Hollywood police plagued by new craze for hoax emergency calls

 

At around 3.30pm on Monday, the Los Angeles Police Department dispatched a squad car to Russell Brand's home in the Hollywood Hills. For once, it was not the comic who was the cause, but a hoax 911 caller, who claimed two armed men were approaching the house wearing bulletproof vests. When the police arrived, however, only the housekeeper was at home.

Brand was the latest target of "celebrity swatting", a craze sweeping Hollywood, distracting police resources and potentially endangering lives. After the incident, Brand was interviewed by the radio host Ryan Seacrest. Hours later, Seacrest himself was swatted.

Swatting's name comes from the armed Swat teams that answer 911 calls about a violent crime in progress. The callers are skilled at the pretence, describing the gunmen, hostages and the wounded in lurid detail.

About 400 such incidents are reported each year nationwide, but they have gained greater prominence since pranksters turned their attention last year to LA's entertainment community. Seacrest was the sixth celebrity swatting victim in a week.

Hollywood police arrested a 12-year-old computer whizz in December over the swatting of Justin Bieber and Ashton Kutcher. The boy was sentenced to two years in juvenile detention, but the swattings continued.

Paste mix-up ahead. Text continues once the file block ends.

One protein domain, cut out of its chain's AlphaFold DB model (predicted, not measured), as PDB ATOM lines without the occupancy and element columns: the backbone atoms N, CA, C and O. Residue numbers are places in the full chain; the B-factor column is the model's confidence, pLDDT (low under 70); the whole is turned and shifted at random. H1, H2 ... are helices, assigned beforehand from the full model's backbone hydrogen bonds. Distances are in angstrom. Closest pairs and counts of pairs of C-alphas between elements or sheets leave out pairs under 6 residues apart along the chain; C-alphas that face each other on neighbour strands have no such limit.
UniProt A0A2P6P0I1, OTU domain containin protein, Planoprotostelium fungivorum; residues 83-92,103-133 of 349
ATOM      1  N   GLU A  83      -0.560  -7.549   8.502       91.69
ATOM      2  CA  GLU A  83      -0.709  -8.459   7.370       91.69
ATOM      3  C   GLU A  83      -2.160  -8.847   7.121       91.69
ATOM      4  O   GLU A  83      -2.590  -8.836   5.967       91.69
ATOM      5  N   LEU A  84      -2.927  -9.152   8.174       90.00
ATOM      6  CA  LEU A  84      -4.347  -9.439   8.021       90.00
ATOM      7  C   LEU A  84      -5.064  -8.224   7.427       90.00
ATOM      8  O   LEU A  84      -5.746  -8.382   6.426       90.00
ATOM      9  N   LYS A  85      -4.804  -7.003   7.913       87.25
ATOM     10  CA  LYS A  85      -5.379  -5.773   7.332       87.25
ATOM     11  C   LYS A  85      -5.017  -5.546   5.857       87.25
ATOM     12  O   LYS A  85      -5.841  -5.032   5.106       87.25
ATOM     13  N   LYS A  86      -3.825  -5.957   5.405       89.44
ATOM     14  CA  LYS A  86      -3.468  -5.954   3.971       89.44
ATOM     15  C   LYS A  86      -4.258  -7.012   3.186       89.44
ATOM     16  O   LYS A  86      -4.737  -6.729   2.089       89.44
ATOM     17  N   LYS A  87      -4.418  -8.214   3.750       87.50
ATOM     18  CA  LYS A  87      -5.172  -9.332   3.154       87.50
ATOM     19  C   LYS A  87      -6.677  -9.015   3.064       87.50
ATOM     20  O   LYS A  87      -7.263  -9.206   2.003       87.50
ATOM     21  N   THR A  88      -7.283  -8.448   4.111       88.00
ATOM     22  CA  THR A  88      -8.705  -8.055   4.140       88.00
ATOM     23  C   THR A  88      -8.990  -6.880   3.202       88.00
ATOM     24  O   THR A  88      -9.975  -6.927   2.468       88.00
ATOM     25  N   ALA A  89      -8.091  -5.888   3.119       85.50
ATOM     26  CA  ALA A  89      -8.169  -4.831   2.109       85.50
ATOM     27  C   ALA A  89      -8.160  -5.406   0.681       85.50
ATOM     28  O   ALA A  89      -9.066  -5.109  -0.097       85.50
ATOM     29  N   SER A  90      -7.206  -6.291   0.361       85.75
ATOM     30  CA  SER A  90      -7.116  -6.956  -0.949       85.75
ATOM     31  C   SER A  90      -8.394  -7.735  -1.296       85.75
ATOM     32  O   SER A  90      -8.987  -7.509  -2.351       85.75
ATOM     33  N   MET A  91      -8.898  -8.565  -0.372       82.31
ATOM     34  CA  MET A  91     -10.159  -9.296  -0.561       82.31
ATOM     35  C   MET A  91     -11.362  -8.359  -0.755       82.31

In his interview with Seacrest, Brand said: "I suppose what would be bad is if police were attending a swatting and an actual crime happened, and it took police too long to get there because they are doing a swatting," he said. "Other than that, it does sound like a laugh. I say that as a swatting victim. I think if I was a teenager, I probably would definitely do it."

The LAPD is less amused. The department has prepared officers to anticipate false alarms, which may be why a single squad car went to Brand's house.

California lawmakers are drafting new legislation to combat the phenomenon, including forcing those convicted of swatting to pay for the cost of the response. The Kutcher celebrity swatting cost about $10,000 (£6,500) – for 42 police officers, a helicopter and several fire trucks.

Comments